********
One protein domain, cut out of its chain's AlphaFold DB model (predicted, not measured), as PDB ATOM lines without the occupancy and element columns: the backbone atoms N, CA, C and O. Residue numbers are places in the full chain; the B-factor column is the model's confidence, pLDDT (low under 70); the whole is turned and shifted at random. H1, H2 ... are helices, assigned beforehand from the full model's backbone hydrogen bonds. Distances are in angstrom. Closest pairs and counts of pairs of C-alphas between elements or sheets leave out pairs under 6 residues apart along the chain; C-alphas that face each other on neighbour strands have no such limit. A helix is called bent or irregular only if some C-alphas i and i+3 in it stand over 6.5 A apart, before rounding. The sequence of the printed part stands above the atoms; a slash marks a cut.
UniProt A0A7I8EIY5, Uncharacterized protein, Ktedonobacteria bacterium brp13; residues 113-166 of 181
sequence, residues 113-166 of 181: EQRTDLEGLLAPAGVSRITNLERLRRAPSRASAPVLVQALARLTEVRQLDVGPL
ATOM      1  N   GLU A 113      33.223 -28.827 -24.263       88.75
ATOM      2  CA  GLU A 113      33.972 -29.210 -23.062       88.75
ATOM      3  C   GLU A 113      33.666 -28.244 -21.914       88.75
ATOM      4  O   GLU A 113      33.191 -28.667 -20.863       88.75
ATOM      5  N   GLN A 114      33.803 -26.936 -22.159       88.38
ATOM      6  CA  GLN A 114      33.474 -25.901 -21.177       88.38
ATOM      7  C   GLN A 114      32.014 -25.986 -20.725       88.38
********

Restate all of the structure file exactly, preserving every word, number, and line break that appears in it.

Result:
One protein domain, cut out of its chain's AlphaFold DB model (predicted, not measured), as PDB ATOM lines without the occupancy and element columns: the backbone atoms N, CA, C and O. Residue numbers are places in the full chain; the B-factor column is the model's confidence, pLDDT (low under 70); the whole is turned and shifted at random. H1, H2 ... are helices, assigned beforehand from the full model's backbone hydrogen bonds. Distances are in angstrom. Closest pairs and counts of pairs of C-alphas between elements or sheets leave out pairs under 6 residues apart along the chain; C-alphas that face each other on neighbour strands have no such limit. A helix is called bent or irregular only if some C-alphas i and i+3 in it stand over 6.5 A apart, before rounding. The sequence of the printed part stands above the atoms; a slash marks a cut.
UniProt A0A7I8EIY5, Uncharacterized protein, Ktedonobacteria bacterium brp13; residues 113-166 of 181
sequence, residues 113-166 of 181: EQRTDLEGLLAPAGVSRITNLERLRRAPSRASAPVLVQALARLTEVRQLDVGPL
ATOM      1  N   GLU A 113      33.223 -28.827 -24.263       88.75
ATOM      2  CA  GLU A 113      33.972 -29.210 -23.062       88.75
ATOM      3  C   GLU A 113      33.666 -28.244 -21.914       88.75
ATOM      4  O   GLU A 113      33.191 -28.667 -20.863       88.75
ATOM      5  N   GLN A 114      33.803 -26.936 -22.159       88.38
ATOM      6  CA  GLN A 114      33.474 -25.901 -21.177       88.38
ATOM      7  C   GLN A 114      32.014 -25.986 -20.725       88.38